who had been shaken by the firm's mass safety recalls. Use "qualifying expressions" to show that what they said is
not exactly right: This whole blogging thing is getting kind
of old.

The standard of correctness is higher. Some phrases Informal English contains useful "everyday phrases", for
are considered correct (or at least acceptable) in example:
Here you are. There you go. (when giving something to
someone)
informal English, but wrong in formal English. For Excuse me?, Come again? (to ask someone to repeat
example: something)
I have made less mistakes. (formal: I have made fewer What do you mean? (to ask for explanation)
mistakes.) So, you're saying that...? (to ask for confirmation)
She's liking it. (formal: She likes it.) Exactly!, I couldn't agree with you more. (to agree with
I feel real good. (formal: I feel really good.) someone)
By the way..., Anyway... (to change the topic)
See you. Take care. (to say goodbye)

A huge number of words and phrases are used mainly


in formal English. For example: nevertheless, to A huge number of words and phrases are used mainly in
disclose, to constitute, to undertake, daunting, informal English. For example: dude, freaking, uh-huh,
impervious, anew, truly, solace, to enchant, frantically,nope (= no), to puke, trashy, grownup, awesome, to chill
sizeable, to clutch, heyday, as it happens, upsurge, out, stuff, hard-up, to tick somebody off, to sell like crazy.
retrieval
Phrasal verbs are used frequently. For example, in informal
situations, people usually say found out instead of
Many (but not all) phrasal verbs are avoided.
discovered, came across instead of encountered and got
away instead of escaped.

Words and phrases are sometimes pronounced in a


shortened and simplified way, e.g. Lemme go!, I'm doin'
fine, Whassup?, Whatcha gonna do?

Examples

Active and Passive voice


(i) Our technician repaired the fault on 12th June. Now it’s your turn to pay us.
(f) Although the fault was repaired on 12th June, payment for this intervention has still not been received.

Phrasal verbs and Latina


(i) The company laid him off because he didn't work much.
(f) His insufficient production conducted to his dismissal.

Direct and Formulaic


(i) I’m sorry but …
(i) I’m happy to say that …
(f) We regret to inform you that …
(f) We have pleasure in announcing that …

Use of Slang
(i) He had to get some money out of a hole in the wall …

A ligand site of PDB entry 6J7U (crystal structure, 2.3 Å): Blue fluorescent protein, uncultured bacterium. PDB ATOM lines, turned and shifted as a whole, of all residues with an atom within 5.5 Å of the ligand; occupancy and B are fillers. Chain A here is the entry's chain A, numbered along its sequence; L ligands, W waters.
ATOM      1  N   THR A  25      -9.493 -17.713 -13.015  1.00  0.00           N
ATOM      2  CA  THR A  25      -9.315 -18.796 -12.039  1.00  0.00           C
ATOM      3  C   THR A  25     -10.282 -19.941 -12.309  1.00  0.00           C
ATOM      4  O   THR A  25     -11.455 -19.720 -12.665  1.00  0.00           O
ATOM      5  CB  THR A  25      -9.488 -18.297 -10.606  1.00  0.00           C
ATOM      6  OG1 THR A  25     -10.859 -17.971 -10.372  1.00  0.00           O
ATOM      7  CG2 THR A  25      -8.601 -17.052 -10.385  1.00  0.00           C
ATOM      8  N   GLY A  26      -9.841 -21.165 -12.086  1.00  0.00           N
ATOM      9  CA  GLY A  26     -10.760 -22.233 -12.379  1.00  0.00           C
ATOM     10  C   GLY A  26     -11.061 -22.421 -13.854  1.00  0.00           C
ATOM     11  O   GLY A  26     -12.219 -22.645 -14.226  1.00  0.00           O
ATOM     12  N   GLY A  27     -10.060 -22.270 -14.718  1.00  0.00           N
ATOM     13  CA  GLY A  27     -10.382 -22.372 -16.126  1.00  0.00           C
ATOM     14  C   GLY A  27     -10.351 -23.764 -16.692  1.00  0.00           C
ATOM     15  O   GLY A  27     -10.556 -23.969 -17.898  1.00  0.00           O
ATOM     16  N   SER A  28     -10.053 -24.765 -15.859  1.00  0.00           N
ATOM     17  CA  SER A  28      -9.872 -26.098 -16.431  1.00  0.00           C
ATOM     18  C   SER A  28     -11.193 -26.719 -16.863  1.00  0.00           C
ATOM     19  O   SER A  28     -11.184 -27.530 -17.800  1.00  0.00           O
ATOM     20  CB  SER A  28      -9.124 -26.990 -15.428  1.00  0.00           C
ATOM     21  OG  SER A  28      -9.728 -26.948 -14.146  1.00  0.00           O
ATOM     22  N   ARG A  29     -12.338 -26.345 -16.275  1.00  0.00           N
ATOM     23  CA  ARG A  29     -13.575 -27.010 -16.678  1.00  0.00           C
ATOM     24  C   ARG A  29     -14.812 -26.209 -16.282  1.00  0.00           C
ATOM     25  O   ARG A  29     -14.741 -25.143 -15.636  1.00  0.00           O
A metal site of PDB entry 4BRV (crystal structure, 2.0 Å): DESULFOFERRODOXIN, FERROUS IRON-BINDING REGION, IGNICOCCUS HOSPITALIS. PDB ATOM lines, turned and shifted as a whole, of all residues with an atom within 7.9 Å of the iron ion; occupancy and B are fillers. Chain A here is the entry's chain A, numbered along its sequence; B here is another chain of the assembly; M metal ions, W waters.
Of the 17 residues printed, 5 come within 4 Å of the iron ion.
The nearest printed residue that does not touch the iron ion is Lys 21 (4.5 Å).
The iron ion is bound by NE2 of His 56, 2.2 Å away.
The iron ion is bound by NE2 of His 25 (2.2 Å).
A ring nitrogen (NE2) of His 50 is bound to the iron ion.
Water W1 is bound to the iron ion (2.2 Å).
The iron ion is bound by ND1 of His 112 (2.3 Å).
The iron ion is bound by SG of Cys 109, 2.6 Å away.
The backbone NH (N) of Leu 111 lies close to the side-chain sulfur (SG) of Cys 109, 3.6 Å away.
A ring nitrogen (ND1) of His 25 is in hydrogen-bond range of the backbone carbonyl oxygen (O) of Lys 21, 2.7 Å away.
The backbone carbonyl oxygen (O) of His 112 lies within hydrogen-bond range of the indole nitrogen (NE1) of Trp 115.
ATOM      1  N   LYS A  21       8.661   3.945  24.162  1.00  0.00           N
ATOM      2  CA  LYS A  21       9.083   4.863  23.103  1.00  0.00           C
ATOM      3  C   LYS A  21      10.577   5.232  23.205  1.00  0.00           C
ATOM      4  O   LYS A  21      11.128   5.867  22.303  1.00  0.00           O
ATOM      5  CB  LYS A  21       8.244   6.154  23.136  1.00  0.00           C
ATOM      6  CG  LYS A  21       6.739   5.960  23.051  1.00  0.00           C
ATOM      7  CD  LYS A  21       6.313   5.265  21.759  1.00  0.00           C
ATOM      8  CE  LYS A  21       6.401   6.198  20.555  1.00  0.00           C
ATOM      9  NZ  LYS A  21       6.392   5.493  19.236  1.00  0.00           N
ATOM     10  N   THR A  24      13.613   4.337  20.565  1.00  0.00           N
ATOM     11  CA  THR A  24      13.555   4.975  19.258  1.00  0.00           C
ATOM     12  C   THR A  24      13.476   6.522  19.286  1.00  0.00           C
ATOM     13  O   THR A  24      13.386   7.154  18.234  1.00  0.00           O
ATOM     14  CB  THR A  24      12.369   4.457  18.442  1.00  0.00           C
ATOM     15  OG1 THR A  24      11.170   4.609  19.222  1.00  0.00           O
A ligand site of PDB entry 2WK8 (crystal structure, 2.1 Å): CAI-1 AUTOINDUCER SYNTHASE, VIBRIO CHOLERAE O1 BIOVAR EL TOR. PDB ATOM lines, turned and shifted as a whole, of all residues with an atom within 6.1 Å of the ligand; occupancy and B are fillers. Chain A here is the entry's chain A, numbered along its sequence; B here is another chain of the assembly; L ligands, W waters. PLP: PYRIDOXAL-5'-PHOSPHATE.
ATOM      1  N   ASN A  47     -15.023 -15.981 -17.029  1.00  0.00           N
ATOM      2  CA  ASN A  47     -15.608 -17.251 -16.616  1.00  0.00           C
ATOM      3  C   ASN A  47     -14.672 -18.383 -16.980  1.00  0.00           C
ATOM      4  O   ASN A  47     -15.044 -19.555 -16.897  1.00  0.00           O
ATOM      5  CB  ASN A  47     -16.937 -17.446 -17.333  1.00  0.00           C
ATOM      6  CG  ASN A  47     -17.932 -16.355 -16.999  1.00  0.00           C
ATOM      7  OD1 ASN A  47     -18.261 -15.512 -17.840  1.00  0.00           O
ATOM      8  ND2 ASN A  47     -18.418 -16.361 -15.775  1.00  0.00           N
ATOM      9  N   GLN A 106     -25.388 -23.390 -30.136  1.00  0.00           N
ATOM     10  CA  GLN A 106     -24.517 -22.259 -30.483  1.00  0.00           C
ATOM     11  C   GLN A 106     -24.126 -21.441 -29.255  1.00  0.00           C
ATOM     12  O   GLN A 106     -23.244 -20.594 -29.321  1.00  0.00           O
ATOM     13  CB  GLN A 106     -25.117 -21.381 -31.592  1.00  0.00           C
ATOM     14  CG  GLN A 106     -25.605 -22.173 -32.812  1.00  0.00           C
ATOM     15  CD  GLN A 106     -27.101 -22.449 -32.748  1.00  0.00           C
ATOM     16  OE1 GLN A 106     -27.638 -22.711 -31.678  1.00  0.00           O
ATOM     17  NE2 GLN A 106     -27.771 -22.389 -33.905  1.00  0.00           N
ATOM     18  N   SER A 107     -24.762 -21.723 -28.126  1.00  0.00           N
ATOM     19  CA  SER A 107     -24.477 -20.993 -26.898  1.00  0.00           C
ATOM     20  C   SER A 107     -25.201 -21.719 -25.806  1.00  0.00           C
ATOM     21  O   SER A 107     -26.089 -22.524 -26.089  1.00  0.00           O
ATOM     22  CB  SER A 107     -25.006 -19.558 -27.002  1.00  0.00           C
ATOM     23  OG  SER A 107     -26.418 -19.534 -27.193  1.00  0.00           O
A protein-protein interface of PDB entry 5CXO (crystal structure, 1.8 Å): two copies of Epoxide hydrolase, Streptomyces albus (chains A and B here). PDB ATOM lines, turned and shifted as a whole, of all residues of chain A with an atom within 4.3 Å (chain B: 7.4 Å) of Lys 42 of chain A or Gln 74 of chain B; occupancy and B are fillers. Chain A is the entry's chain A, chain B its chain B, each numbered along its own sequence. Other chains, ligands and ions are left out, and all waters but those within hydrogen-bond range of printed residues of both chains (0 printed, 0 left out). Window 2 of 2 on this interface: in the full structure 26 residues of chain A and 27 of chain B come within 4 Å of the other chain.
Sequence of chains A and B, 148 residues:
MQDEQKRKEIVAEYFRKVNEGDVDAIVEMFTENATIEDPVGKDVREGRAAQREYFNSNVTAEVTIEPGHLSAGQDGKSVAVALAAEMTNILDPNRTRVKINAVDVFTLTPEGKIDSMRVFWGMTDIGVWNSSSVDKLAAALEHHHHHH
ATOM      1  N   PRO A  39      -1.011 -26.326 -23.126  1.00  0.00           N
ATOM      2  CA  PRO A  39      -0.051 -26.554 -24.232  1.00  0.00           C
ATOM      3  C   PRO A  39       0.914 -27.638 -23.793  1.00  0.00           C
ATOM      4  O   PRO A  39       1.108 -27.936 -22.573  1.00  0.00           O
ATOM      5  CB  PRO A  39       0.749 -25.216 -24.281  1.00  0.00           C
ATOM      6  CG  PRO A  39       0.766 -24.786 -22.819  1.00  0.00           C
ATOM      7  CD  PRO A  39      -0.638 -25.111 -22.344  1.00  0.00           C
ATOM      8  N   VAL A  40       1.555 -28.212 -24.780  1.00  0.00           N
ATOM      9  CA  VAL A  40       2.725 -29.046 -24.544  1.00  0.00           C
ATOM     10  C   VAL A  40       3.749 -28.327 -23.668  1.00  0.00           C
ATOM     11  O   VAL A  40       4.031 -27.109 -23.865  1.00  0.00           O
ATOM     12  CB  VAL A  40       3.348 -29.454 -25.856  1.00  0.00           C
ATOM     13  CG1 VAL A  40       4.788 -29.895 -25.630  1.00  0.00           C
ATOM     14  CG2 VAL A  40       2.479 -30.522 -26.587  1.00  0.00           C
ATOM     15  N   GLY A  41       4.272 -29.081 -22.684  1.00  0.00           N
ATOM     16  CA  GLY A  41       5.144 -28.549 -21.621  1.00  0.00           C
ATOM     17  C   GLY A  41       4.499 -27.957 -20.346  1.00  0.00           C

(f) He withdrew the amount from an ATM.

Personal form & nominators


(i) If you lose it, then please contact us as soon as possible.
(f) Any loss of this document should be reported immediately …

Linking words
(i) The bank can’t find the payment you say you’ve made.
(f) Notwithstanding that the payment has been sent the bank fails to acknowledge it.

Revitalised Sentences
(i) Anybody or any company.
(f) … any natural person who, and any legal entity which …

Modal usage
(i) If you need any help give us a call.
(f) Should you require any assistance, please feel free to contact us …

Singular & Plural Person


(i) I can help you to solve this problem. Call me!
(f) We can assist in the resolution of this matter. Contact us on our toll-free number.

Dictionary of Formal and Informal English

Informal Formal
About … Regarding / Concerning …
Agree with … Be bound by …
And As well as …
Bearing in mind Reference being made to …
Because … As a result of / due to (the fact) …
Begin Commence
But While / Whereas
Careful / Cautious Prudential
Carry out Effect
Check Verify
Enough Sufficient
Fill me in Inform / Tell
Find out Ascertain
Follow Duly observe
Get Receive
Get in touch Contact
Go over Exceed
Has to be Shall be
Have to give Submit
If … Should …
If … or not. Whether … or not.
If you don't … Failing / Failure to…
If you've got any questions … Should you have any queries …
In accordance with … Pursuant to
In the red Overdrawn
Involve Entail
Lost Inadvertently mislaid
Make sure Ensure
Many Several / Numerous
Order Authorise
Pay Settle
Put in writing Provide written confirmation
Sorry! We regret …
Supply Furnish
Take away Withdraw
Tell Disclose
Trusted Entrusted
We don't want to do this … This a course of action we are anxious to avoid …
We'll call the law … We will have no alternative but involving our legal …
When we get … On receipt
Whenever we like … Without prior notice …
Write (e.g. Cheque) Issue (e.g. Cheque)
Written Shown / Indicated

Informal Formal
Active Voice Passive Voice
Phrasal Verbs Latinate Verbs
Direct Language Formulaic Language
Possible use of Slang No use of Slang
Personal Form Nominator
Little use of Conjunctions Linking Words
Few Revitalised Sentences Revitalised Sentences
Direct Style Modal Usage
1st Person Singular 1st Person Plural